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Woodland 5 On the day entries available.

The first race was a huge success (full results here) and we have plenty of spaces for the next two events.

The dates  are:  26th June and  31st July.

entry form here (pdf or doc)

Beachy Head Marathon Report

Three Rusties go to the Seaside (or Beachy Head Marathon Report 2009)


Saturday 24th October


This is a story, based upon actual true events. Any resemblance to living individuals is purely incidental, and probably true (in most part).


For as long as they can remember (about 5 or 6 years) the old rusties had gone to the seaside with their friends. For most this would have meant knotted hankies, paddling, cups of tea and of course fish, chips and bingo. For them though it was slightly different as they belongs to those strange (mad) group og people who actually LIKE to go outside in the wet and cold and RUN. (well they think its running, some people uncharitably call it jogging or walking even, which sometimes is nearer the truth).



I digress, having been around a bit, and done a lot of travelling between them, you would have thought that a trident nuclear missile navigation expert, the southern England mobile engineering specialist and a retired coppa could have easily found their way to brighton. Easy init? M25, A23, A27 and you are there.


(pic of the hill start here)******


Well it started like this. The guidance expert drove (obviously in a Johnny Cash style 69 Trident) and successfully navigated the 300 yards to his first friends house. The other though was more difficult as it involved venturing into darkest Bracknell Forrest (gasp) at 6.15 am along dark and rainy roads. However Steve was wise to the orienteering skills of the Woosehill duo, and as all old soldiers do, constructed a homing beacon to guide them past the Golden Retriever Pub (actually it was his bike light and it worked a treat..Andy didn’t even have to put his glasses on!



The jouney down was quite uneventful (not). The route is easy isn’t it. Between them they had been down that way over 15 times at least. Impossible to get lost surely? Well one of them slept, any way when he awoke, they were off the A23 on the A27 and a bit confused. “That sign shouldn’t be pointing to Brighton, we don’t want to go back that way do we”, so they turned round and went the other way. This exercise was repeated at least twice between a roundabout and Morrisons as our intrepid three tried to figure out where they were. Somewhere amidst the growing panic an old AA map was fished out of the depths of the car, and consulted. Hmm, somehow they had gone WEST, not EAST at Brighton, and were now in WORTHING, not Eastbourne. (Note for futer reference. FOLLOW the signs for LEWES when you leave the A23 at Brighton and make sure you are driving into the sun)


‘What time was it?’ Asked Paul. About 8.15am said Steve. ‘What time does the race start? Said Paul’ 9am croaked Andy. Just as they had always adrenalin fuelled day out trying to get to the start on time. 45 minutes to do 35 miles. Lucky they were in the Trident with its supersonic speeds!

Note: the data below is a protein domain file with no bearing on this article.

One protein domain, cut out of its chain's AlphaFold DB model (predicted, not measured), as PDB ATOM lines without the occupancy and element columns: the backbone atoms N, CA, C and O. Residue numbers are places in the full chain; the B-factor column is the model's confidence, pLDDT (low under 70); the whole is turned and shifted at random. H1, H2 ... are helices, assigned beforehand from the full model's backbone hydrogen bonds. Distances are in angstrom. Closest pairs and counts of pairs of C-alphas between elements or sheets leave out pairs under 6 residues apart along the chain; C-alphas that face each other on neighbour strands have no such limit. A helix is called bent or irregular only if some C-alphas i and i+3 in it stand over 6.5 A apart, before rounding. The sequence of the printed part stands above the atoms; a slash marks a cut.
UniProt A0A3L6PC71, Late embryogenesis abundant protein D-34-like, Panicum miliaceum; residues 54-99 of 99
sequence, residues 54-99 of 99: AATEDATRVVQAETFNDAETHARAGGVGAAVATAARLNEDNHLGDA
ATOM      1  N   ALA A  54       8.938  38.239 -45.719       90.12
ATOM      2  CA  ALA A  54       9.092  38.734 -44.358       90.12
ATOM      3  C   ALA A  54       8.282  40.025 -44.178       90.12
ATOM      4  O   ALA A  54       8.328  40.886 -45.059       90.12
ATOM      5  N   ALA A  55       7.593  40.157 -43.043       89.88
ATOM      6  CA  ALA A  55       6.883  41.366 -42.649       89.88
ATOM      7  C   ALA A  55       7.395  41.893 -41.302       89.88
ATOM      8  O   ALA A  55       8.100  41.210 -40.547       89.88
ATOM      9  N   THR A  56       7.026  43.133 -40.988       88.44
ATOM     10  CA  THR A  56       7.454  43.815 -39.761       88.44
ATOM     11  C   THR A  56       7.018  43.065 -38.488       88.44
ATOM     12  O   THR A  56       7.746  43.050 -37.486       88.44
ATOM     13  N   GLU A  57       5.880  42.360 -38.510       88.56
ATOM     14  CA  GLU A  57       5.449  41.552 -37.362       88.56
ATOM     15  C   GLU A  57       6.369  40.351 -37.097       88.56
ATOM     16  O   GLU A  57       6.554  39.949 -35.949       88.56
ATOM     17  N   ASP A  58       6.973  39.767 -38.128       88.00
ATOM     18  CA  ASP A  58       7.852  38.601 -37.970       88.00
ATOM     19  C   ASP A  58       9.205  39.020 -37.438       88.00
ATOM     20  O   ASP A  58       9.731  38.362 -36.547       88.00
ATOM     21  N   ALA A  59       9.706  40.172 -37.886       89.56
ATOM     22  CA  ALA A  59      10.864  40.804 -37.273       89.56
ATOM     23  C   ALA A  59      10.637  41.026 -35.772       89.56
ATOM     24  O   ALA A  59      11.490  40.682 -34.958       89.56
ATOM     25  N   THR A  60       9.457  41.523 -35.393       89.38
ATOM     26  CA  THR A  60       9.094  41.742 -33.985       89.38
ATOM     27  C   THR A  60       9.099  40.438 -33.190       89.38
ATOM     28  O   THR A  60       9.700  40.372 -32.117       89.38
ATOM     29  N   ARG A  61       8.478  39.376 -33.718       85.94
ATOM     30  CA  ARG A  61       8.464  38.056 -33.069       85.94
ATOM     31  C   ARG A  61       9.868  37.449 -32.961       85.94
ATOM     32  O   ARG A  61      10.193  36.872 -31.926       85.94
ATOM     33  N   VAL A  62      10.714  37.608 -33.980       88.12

You would have expected some signs of panic and twitching to set in at this stage to all three. No! None of it. Steve calmly pulled out an emergency GPS SatNav out of his bag and helpfully asked “Shall I switch this on, would it help?”. Yes!!!!! was the answer spoken, and the unspoken one might have been more helpful an hour ago! Well this intrepid device showed them how to get ouit of Worthing , past Brighton and to the start at Eastbourne by 9.03. That was cutting it fine, and did not allow time for parking, loo, breakfast, getting changed, warm up, depositing bags etc.


Some may say, to quote Jeremy Clarkson, that with a combined speeding points total of well into double figures, our intrepid three could find the accelerator on the Trident easy. Unfortunately, for all their experience and expensive education (mainly primary it may seem) they could not find the g’go faster ‘ button and preamble in a easterly direction, taking great care to keep to the speed limits. Werent they good  NOT related to Jensen Button then!.

Thus they proceeded, giving way to all the OAPs on the way. Even took a scenic detour. And then shock horror, took a wrong turn even with the sat nav, and the pilot was forced to do an emergency U turn (on a dual carriageway) a la schmacher !!


Eyes glued to the satnav estimated time of arrival. 9.03,... 9.01,... 8.56. They were going to do it! Avoiding the coast route, saved 2 minutes, but caught a slow lorry in Eastbourne and eventually they arrived at 9am to the gentle sound of a whistle in the wind and the patter of little feet swarming up that gentle hill start. (and the rain of course).


Having trained so hard for this event with long weakly runs, including stops for tea, chips and cake it was a bit frustrating, but there was nothing to be done but get on with it.


Steve as chilled out as normal calmed the tension with “it will be a different view running from the back” while Andy ran off down the road in a vain hope of catching the stragglers and Paul rapid changing inside car to save precious minutes.


Actually they decided to stay together, based mainly on the joint need of the loo. Come on, you know what happens at the start of every race...your guts get in the mood and want to play as well  Unfortunately just before they got to the two loos, a female spectator got in one, and she clearly had a problem, taking a long time to resolve, while they patiently hopped around outside waiting for a vacancy .


So eventually at about 9.10 they set off all alone up that big foreboding hill. If you havnt done the race, just enjoy the picture. Its as fun as it looks. Its an awfully lonely place on your own. You can see how big it is!